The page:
Screening for Atrial Fibrillation Increases Detection Rate
Pulse-taking followed by electrocardiography preferred
FRIDAY, Aug. 3 (HealthDay News) -- Active screening of elderly individuals for atrial fibrillation in primary care increases the detection rate, with pulse-taking followed by electrocardiography being the preferred method, according to study findings published online Aug. 3 in BMJ.
F.D. Richard Hobbs, M.B.Ch.B., from the University of Birmingham in the United Kingdom, and colleagues randomly assigned 14,802 patients aged 65 years or older at 50 primary care centers in England to three groups: no screening; systematic screening for atrial fibrillation by invitation for electrocardiography; or opportunistic screening, in which patients with an irregular pulse were invited to undergo electrocardiography.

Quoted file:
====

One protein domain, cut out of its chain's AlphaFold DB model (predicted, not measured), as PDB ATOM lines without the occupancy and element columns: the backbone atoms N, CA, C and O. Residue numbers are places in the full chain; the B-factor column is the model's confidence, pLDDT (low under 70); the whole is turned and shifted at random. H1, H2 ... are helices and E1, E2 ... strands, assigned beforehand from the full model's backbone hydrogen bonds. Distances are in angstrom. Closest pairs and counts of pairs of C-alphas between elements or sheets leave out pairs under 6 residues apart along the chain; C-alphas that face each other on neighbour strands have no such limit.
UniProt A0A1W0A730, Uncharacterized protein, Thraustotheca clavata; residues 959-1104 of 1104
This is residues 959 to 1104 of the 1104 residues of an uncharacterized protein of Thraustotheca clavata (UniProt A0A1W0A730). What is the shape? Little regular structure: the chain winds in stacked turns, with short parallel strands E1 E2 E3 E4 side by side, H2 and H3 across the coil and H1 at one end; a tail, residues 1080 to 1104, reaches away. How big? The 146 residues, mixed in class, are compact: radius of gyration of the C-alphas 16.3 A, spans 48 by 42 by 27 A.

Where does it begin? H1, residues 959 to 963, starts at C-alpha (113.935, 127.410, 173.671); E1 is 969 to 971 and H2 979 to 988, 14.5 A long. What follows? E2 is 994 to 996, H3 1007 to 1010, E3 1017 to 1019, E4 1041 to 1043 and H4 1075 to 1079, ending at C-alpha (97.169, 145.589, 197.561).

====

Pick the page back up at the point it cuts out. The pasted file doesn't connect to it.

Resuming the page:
The researchers found that screening increased the detection rate for new cases of atrial fibrillation (1.63 versus 1.04 percent per year). Systemic and opportunistic screening were similarly effective in detecting new cases (1.62 versus 1.64 percent).
"Active screening for atrial fibrillation detects additional cases over current practice," Hobbs and colleagues conclude. "The preferred method of screening in patients aged 65 or over in primary care is opportunistic pulse-taking with follow-up electrocardiography."